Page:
Push/Pull Electromagnet

Thread Starter

Azez

Joined Jan 16, 2012
13
Hello!

I want to use an electromagnet in a project I'm doing but I'm confused about what the difference between a push/pull electromagnet is?

If anyone could sorta give me a definition of them it'd be really helpful!

Thank you :)
 

gerty

Joined Aug 30, 2007
1,287
Think of an electric door lock on a car. When you push the lock button the door locks and the locking lever goes one way, when you push the unlock button the door unlocks and the lever goes the other way. All the buttons do is change the polarity to the locking coil (electromagnet).
 

luvv

Joined May 26, 2011
186
Did a project that required reversing polarity of a E- magnet and found because of residual magnetism it's nearly impossible to do fast switching .

Only the purest soft iron cores can be fast switched and they are hard to find and expensive when you do.

Furthermore, if you plan to do the switching w/ transistors, mosfets or a IC you have to use a flyback diode to protect it and that can be a bit challenging considering the constant polarity change.

In the end this is what i came up w/http://forum.allaboutcircuits.com/attachment.php?attachmentid=39500&d=1328223319

Two coils instead of one means no need to reverse polarity and deal w/ the problems associated w/ it.

Used a 555 in astable mode to trigger the gates pnp/npn combo which energized the two coils wired in opposite polarity.

It wasn't perfect for numerous reasons but did the job well.

Don't know if any of this applies to the project you are working on but hope it helps.

-luvv-
 

Bernard

Joined Aug 7, 2008
5,559
Must solenoids are open on only one end so that when energised, the armature is pulled into the solenoid- hence pull type. If a hole is drilled in closed end & a rod is attached to armature, when energised, rod is pushed out- hence push type, so there can be both push & pull in one solenoid.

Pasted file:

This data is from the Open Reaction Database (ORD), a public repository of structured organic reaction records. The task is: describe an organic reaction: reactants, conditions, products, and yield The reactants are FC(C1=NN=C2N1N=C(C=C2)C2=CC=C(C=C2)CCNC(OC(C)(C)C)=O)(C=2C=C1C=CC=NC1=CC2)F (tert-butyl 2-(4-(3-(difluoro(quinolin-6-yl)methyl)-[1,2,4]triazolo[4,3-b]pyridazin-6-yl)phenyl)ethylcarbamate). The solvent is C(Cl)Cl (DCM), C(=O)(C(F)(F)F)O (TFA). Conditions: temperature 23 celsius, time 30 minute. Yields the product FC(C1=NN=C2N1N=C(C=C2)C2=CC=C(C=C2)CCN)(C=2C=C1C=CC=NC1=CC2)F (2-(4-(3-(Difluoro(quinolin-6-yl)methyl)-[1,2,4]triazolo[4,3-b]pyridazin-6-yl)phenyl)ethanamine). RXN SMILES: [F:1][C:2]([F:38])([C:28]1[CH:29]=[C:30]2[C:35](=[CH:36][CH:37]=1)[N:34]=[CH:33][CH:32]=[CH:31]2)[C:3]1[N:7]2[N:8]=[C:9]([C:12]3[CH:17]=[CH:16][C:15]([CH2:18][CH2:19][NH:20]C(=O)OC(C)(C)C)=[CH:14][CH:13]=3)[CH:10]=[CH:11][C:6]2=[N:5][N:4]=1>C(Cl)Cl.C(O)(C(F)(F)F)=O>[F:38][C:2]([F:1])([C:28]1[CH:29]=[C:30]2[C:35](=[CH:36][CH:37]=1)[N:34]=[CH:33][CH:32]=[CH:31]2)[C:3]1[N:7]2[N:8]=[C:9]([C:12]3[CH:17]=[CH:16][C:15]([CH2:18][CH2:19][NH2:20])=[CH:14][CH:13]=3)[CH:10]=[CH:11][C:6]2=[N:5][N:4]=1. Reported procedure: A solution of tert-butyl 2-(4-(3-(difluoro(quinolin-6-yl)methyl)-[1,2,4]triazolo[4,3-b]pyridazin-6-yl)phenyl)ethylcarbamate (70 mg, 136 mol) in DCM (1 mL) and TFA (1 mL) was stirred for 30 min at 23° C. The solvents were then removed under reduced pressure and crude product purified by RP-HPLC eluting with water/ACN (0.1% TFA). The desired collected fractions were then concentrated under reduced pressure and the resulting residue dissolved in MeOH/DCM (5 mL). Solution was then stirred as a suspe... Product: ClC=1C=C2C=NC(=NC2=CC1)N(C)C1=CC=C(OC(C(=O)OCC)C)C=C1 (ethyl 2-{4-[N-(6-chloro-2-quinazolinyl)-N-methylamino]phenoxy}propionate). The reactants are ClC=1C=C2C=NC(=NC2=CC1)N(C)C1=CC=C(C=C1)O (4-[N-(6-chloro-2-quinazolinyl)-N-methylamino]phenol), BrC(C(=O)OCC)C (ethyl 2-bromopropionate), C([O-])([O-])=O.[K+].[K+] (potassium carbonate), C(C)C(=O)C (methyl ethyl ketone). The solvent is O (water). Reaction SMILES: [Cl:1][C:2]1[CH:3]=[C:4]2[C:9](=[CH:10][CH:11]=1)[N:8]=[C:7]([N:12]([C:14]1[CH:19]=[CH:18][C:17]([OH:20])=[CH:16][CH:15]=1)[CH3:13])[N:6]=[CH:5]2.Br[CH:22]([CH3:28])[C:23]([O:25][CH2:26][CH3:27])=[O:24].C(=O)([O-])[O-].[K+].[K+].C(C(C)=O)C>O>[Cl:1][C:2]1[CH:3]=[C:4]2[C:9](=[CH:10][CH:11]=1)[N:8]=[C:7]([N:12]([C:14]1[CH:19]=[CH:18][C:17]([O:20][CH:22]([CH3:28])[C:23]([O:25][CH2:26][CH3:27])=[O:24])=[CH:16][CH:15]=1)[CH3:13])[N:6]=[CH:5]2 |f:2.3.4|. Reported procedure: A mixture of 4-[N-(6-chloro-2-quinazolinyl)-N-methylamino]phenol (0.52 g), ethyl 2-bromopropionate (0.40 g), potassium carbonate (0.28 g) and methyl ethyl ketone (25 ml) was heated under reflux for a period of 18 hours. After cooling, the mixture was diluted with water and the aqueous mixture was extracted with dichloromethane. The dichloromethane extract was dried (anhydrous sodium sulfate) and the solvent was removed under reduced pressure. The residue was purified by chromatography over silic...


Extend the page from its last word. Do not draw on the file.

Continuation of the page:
crutschow

Joined Mar 14, 2008
25,126
An electromagnet will normally "pull" towards any nearby magnetic material, but you can get it to "push" or repel a permanent magnet if the two have the same magnetic pole polarity.
 

Thread Starter

Azez

Joined Jan 16, 2012
13
Thank you every one for replying!!!

The project is to build a battery powered rover and a task it has to complete is to drop/release an object so say a ping pong ball or something using a re-deployable method.

I thought of an electro-magnet would be the best thing to use, so I think its a push magnet I'd have to use? I don't want it to have to stay energised the entire time so is the push one the right one?

Also does it need a relay driver within the circuit?

Thank you again every one :)
 

Thread Starter

Azez

Joined Jan 16, 2012
13
How about using suction? Any smooth object would be able to be picked up and release with this method. There is a company that makes a complete kit that is be controlled by a servo (Lynxmotion)

http://www.lynxmotion.com/p-788-vacuum-gripper-kit.aspx
I wouldve looked at that but one issue is size of the rover so the electromagnet was a good choice because it can be small enough to fit onto the rover without being much of a hinderance. Thank you for your suggestion tho :)
 
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